Thinking Big

Photos by Bonnie Bruce | Above: A simple water feature invites wildlife.

Small yards on tiny lots can present challenges for homeowners: how to achieve privacy, grow a variety of plants and make spaces feel livable? Portland-based landscape designer Bonnie Bruce of Celilo Gardens relishes fitting homeowners’ big dreams for their outdoor spaces into minimal square footage. “Large projects aren’t necessarily the ‘plum’ projects for me,” she says. “I enjoy the challenge of designing interesting small, urban gardens.”

Since 2010 Bruce has been perfecting several strategies for making small gardens seem larger and more functional. Here are her favorite tips to inspire you into giving your tiny garden a big makeover!

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Huey and Louie, snail hunters

Use a few well-chosen ground materials  
Every time you change a ground material, it creates the sense of a room. You may have a deck, and then you step onto some hard-packed gravel, and a green space stretching beyond that. If you’re careful about it, the garden feels like three or four spaces rather than just one.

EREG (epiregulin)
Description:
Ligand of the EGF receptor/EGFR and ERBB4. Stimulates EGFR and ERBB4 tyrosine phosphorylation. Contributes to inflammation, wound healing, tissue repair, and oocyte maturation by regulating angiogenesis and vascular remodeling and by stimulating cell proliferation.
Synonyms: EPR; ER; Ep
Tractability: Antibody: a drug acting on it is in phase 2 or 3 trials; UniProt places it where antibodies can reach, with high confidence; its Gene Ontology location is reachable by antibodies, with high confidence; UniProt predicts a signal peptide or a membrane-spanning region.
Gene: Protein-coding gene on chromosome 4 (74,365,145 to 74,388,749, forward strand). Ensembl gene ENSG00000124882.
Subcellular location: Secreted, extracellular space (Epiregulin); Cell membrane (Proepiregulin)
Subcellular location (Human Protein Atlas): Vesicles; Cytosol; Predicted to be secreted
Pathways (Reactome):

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Moving water masks noise.

For audio privacy, install a water feature
Moving water masks noise and helps shield your words from your neighbors. Well-designed water elements don’t require much space, so you can still enjoy the sound of water and the increased privacy without taking up much real estate. Best of all, a water feature will invite wildlife to your garden year-round.

To create visual privacy, go vertical
Everything from vines to pole beans will grow in a vertical space, and going up helps to screen you from your neighbors. Climbers also give you more growing space. Planting vertically requires less space than planting horizontally. Vertical elements also create interesting layers in a garden. Layers become critically important in small spaces because they appear to make the garden larger.  

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Combining art with plants creates a focal point (art by Roger Thomas Glass)

Combine art with plants
You want to be able to create areas that give your eyes a pause, a place to rest.  Art tucked into a planting bed or hung on a fence can turn an awkward, ill-used space into a featured spot to attract your attention while maintaining a small footprint.